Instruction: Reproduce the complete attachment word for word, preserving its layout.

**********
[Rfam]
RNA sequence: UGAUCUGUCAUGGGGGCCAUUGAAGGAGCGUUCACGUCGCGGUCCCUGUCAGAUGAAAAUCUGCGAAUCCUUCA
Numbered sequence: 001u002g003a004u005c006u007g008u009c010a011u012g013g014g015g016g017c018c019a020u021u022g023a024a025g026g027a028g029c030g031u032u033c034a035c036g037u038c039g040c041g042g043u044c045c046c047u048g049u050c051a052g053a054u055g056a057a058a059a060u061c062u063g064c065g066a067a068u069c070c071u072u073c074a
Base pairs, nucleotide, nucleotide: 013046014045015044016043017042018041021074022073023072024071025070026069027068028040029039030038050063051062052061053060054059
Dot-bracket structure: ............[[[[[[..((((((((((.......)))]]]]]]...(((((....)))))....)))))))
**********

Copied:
[Rfam]
RNA sequence: UGAUCUGUCAUGGGGGCCAUUGAAGGAGCGUUCACGUCGCGGUCCCUGUCAGAUGAAAAUCUGCGAAUCCUUCA
Numbered sequence: 001u002g003a004u005c006u007g008u009c010a011u012g013g014g015g016g017c018c019a020u021u022g023a024a025g026g027a028g029c030g031u032u033c034a035c036g037u038c039g040c041g042g043u044c045c046c047u048g049u050c051a052g053a054u055g056a057a058a059a060u061c062u063g064c065g066a067a068u069c070c071u072u073c074a
Base pairs, nucleotide, nucleotide: 013046014045015044016043017042018041021074022073023072024071025070026069027068028040029039030038050063051062052061053060054059
Dot-bracket structure: ............[[[[[[..((((((((((.......)))]]]]]]...(((((....)))))....)))))))